HTTPeek is a tool for sending hand-crafted HTTP requests to web servers and examining (``peeking into'') the details of their response. It is designed to assist web server developers in testing the features of their servers which cannot easily be tested using an ordinary browser. Read the detailed description for more information. HTTPeek is written in Python and has a GUI built using the Tkinter toolset.
- Detailed description
- Complete instructions
HTTPeek depends only upon Python. It was developed and tested on NetBSD and OpenBSD and is fully expected to work on any POSIX system. It should work equally well on Windows, but this has not been tested. If you successfully run HTTPeek on Windows, I'd love to hear about it.
HTTPeek is distributed under a standard 3-clause BSD license. It's as free as software gets.
Download the latest version of HTTPeek, HTTPeek 0.1, which was released on August 11 2007.
I wrote HTTPeek in order to test some features of my Python web server Comanche. Some parts of a web server - like handling standard GET requests or automatic directory indexing - are easy to test with a stock standard browser like Firefox. Some things are not quite as easy: most browsers will not show you the header a web server sends along with a website (links does, however, which has made it handy for Comanche testing). Some things are right out of the question: you can't ask Firefox to set a specific ``If-Range'' value in its request header, and Firefox will automatically follow a redirect without showing you the message it received. The need for a custom tool is clear and HTTPeek is intended to fill that role.
With HTTPeek, you can hand-craft every aspect of a standards compliant HTTP request. You can select the HTTP version to use, from HTTP/0.9, HTTP/1.0, or HTTP/1.1. You can select the HTTP method to use, from HEAD, GET, or POST. You can set an arbitrary number of (field,value) pairs in the request header - HTTPeek will automatically set some for you. You can include an entity in your request.
Once you've crafted your request, you can throw it at a webserver and get a response. HTTPeek will show you every aspect of the response. You can see the HTTP version the response complies with, the response status code and the descriptive string identifying that code. You can see all of the header fields in the response, and the complete response entity.
You can save both your crafted requests and received responses as plain text files in the same format they are sent over the network. If you've saved a request earlier, you can load that file if you want to send the exact same request out again.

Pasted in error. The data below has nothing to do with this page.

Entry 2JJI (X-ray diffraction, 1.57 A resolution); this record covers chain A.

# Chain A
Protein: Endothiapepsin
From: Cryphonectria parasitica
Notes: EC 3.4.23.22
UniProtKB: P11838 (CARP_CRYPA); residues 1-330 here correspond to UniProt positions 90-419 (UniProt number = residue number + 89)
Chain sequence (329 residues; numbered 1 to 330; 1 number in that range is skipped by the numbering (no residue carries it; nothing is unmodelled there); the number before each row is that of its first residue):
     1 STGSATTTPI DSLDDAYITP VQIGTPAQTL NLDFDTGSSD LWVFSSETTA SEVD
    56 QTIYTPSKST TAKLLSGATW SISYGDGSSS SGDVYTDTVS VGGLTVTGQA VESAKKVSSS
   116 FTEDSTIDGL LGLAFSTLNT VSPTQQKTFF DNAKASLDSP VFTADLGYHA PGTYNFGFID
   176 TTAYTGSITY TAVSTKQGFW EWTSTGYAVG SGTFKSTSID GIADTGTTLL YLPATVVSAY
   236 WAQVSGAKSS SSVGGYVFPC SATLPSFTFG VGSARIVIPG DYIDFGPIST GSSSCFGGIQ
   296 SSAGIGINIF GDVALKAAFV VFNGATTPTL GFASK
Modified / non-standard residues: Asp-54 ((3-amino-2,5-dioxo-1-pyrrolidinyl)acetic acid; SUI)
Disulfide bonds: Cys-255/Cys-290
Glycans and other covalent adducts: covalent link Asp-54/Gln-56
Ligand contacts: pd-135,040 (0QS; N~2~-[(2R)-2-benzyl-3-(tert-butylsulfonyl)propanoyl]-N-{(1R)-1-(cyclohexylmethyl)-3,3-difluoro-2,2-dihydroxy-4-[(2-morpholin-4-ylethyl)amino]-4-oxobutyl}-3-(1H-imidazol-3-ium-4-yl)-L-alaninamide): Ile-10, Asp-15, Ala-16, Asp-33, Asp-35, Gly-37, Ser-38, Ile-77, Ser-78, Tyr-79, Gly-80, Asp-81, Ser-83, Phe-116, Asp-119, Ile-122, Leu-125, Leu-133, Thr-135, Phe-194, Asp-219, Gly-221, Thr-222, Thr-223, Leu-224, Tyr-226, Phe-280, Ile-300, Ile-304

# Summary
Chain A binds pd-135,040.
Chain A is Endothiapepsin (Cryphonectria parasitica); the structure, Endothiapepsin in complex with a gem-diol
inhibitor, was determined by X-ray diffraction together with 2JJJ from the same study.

Here's a screenshot of HTTPeek 0.1 running on NetBSD 3.0. It will look (cosmetically) different on Windows and Mac OS.
HTTPeek is a single Python source file and it requires no configuration. You can put the file anywhere you like, point your Python interpreter at it and go. HTTPeek's GUI is designed to be clear and intuitive, and anybody who understands the HTTP protocol should have no trouble in figuring things out (anybody who doesn't understand the protocol probably won't find any value in HTTPeek anyway).
The HTTPeek window is divided into four components: a network frame (top), a request construction frame (left), a response analysis frame (right) and a status/log frame (bottom). The features of each component are discussed here briefly. Also discussed are the file I/O options available through the menu bar at the top of the window.
The network frame contains 3 widgets allowing you to set the following network-related options:
- The hostname or dotted-quad IPV4 address of the host to send the request to.
- The port number which HTTPeek should attempt to connect to the above configur ed host on. The default is 80, which is the standard for HTTP traffic.
- The timeout duration (in seconds) for which HTTPeek will wait without having received any communication from a host before giving up.
The frame also contains 2 buttons, labeled "Send Request" and "Cancel". These buttons are self explanatory: the first sends the currently crafted request to the indicated host and waits for a response, the second aborts this process at whatever point it is currently at.
Request construction frame
Response analysis frame
Anything relating to the crafting of HTTP/0.9 requests and reading of HTTP/0.9 responses is currently liable to go wrong either subtly or horribly. These bugs are not deep or serious and will disappear in the next release.
Bug reports and suggestion for improvement of HTTPeek are very welcome: just email them to me. Full credit will be given on this page for bug reports, fixes, etc. Feel free to email me even just to let me know you think HTTPeek is neat, too.